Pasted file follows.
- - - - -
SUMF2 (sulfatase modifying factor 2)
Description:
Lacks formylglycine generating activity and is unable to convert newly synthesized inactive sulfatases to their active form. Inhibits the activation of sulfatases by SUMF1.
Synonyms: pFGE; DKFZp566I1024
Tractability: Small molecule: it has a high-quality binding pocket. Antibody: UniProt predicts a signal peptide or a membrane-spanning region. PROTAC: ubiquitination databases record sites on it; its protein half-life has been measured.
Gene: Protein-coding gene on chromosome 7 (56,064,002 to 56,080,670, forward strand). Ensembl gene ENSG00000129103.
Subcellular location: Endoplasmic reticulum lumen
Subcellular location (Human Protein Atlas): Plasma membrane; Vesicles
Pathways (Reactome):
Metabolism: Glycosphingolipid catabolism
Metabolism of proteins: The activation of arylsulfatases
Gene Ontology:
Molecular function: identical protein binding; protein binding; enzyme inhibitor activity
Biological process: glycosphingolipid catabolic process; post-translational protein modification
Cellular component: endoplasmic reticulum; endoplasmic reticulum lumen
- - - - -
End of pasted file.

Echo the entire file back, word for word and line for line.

SUMF2 (sulfatase modifying factor 2)
Description:
Lacks formylglycine generating activity and is unable to convert newly synthesized inactive sulfatases to their active form. Inhibits the activation of sulfatases by SUMF1.
Synonyms: pFGE; DKFZp566I1024
Tractability: Small molecule: it has a high-quality binding pocket. Antibody: UniProt predicts a signal peptide or a membrane-spanning region. PROTAC: ubiquitination databases record sites on it; its protein half-life has been measured.
Gene: Protein-coding gene on chromosome 7 (56,064,002 to 56,080,670, forward strand). Ensembl gene ENSG00000129103.
Subcellular location: Endoplasmic reticulum lumen
Subcellular location (Human Protein Atlas): Plasma membrane; Vesicles
Pathways (Reactome):
Metabolism: Glycosphingolipid catabolism
Metabolism of proteins: The activation of arylsulfatases
Gene Ontology:
Molecular function: identical protein binding; protein binding; enzyme inhibitor activity
Biological process: glycosphingolipid catabolic process; post-translational protein modification
Cellular component: endoplasmic reticulum; endoplasmic reticulum lumen